THE CIVIL RIGHTS DOCUMENTATION
PROJECT AND THE RECONSTRUCTION OF
BLACK HISTORY

by THOMAS C. BATTLE

 

     [Delivered at "The Voices of the Civil Rights Movement, A National Working Conference on Civil Rights Movement Culture," January 30 – February 3, 1980, Session on Reconstructing History, The Smithsonian Institution Museum of History and Technology, February 2, 1980.]

     As we enter the 1980’s, it is only appropriate that we each reach back and carry with us the memories and experiences of the 1960’s. No matter how vivid they are to most of us, for many others they are dim or forgotten; for some, especially our youth, they are, sadly, unknown. Such is the way of time; such is the way of history.

     This National Working Conference on Civil Rights Movement Culture has been designed to "explore the Civil Rights Movement as a Black oral cultural phenomenon and the problems of researching, analyzing, and documenting that specific aspect of the Movement."1 Oral traditions have long been an important element in the transferring of Black culture and history from one generation to the next and have generally become a widely accepted method of scholarship. Today there are numerous projects dealing with specific individuals, particular events, broad social movements, popular trends and even individual and family history. For reconstructing the history of the Civil Rights Movement, this conference has brought together three important elements: songs reflective of the pathos and courage of the many brave Black and white Americans, and others, who risked their lives for justice and freedom from oppression; photographs which capture the spirit of the Movement and silently scream their messages in the focus of our mind’s eye;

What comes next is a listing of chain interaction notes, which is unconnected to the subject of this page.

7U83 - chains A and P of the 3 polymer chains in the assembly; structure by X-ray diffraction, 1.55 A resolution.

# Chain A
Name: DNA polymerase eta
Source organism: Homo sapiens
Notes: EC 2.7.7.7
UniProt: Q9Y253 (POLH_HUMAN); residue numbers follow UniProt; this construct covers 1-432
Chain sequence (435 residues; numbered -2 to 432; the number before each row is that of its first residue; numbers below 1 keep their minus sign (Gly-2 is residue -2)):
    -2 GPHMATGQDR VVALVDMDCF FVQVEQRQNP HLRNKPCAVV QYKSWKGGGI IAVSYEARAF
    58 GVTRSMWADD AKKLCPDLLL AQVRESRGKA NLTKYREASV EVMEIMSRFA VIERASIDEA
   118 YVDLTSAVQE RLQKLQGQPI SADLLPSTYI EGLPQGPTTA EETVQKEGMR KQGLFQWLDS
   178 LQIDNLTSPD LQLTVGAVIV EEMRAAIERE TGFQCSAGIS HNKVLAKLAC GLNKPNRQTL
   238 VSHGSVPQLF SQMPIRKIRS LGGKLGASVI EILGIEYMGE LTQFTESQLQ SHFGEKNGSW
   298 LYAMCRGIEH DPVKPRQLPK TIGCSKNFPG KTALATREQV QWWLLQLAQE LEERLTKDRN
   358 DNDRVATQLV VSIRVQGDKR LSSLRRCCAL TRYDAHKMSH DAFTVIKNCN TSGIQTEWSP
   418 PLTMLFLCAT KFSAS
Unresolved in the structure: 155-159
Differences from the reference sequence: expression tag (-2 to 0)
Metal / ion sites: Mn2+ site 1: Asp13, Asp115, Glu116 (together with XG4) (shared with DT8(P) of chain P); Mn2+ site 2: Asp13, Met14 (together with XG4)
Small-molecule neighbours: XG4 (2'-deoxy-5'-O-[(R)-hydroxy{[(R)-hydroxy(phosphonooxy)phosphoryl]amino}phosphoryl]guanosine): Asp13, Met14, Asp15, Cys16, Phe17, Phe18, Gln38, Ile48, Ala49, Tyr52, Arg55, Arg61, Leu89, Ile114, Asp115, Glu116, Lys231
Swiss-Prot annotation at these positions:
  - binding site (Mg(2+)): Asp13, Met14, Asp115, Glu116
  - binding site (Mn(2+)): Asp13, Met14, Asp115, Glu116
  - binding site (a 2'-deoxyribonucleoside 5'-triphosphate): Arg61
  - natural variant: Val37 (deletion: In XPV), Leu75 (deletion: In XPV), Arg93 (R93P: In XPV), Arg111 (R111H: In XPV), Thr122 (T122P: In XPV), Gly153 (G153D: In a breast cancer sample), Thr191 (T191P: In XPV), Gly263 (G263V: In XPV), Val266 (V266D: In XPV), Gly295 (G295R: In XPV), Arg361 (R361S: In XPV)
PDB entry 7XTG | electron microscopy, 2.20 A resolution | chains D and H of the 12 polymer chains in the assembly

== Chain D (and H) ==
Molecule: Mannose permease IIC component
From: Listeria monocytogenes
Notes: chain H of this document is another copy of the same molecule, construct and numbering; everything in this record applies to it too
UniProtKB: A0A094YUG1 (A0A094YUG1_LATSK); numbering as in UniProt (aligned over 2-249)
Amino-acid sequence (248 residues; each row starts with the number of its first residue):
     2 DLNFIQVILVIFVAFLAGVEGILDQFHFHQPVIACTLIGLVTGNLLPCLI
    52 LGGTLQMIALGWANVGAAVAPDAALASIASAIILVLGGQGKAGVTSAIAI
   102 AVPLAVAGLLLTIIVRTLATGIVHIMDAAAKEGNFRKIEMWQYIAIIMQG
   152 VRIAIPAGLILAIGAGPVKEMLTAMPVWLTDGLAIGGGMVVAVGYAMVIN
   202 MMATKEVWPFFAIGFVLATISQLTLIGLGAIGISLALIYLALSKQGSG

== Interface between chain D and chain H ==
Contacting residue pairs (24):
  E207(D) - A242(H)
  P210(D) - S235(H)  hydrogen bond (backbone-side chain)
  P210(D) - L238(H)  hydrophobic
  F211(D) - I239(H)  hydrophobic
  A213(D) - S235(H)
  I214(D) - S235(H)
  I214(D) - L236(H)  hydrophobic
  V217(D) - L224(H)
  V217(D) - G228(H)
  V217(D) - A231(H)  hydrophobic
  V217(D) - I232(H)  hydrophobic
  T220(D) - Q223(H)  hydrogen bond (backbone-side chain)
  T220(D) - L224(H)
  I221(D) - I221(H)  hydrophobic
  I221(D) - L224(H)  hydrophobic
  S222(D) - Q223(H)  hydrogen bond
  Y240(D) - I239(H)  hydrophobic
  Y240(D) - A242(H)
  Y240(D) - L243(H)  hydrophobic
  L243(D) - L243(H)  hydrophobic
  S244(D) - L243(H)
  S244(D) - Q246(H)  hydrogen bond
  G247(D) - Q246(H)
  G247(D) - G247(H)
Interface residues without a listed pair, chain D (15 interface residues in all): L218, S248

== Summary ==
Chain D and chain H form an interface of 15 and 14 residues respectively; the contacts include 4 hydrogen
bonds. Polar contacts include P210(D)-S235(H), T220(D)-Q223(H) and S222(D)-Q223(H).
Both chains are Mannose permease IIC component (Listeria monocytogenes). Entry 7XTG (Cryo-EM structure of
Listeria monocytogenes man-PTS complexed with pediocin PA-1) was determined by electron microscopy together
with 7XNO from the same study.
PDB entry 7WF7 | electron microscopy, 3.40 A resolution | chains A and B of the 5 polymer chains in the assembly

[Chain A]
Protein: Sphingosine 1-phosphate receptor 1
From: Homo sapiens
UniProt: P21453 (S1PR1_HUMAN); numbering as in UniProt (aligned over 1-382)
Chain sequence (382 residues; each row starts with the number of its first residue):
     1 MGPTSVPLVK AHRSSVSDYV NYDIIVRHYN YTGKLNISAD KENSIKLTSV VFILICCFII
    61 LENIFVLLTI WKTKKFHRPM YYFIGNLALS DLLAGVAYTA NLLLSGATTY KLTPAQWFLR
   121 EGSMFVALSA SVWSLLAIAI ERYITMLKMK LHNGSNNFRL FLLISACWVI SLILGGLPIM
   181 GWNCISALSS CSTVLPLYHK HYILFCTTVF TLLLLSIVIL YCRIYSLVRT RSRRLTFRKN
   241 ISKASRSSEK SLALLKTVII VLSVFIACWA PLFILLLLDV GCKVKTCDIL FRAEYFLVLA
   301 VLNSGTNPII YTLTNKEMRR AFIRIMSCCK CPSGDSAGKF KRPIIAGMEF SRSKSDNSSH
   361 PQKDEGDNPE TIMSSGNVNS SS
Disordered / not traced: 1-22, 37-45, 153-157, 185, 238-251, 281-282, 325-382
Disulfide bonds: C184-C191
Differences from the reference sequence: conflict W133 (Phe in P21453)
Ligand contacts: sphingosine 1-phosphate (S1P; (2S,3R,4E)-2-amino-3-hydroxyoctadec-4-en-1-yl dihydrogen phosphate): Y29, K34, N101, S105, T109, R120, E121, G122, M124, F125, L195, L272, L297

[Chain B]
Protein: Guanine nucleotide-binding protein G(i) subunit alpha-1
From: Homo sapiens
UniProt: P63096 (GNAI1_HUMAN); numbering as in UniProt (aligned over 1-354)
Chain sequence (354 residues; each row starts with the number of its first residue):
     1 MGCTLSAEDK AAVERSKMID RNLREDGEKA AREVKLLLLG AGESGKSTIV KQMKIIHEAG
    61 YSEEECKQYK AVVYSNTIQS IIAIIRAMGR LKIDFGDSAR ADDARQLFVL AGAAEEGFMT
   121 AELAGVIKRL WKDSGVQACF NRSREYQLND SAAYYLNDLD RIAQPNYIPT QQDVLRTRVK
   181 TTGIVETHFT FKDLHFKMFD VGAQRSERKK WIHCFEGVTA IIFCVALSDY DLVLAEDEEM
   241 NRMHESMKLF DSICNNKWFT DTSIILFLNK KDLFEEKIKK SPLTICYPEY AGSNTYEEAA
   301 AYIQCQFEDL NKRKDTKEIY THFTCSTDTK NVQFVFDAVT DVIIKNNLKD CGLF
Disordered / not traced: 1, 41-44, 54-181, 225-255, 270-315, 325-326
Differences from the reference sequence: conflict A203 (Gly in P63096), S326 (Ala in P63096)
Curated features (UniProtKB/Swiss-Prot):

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November 1999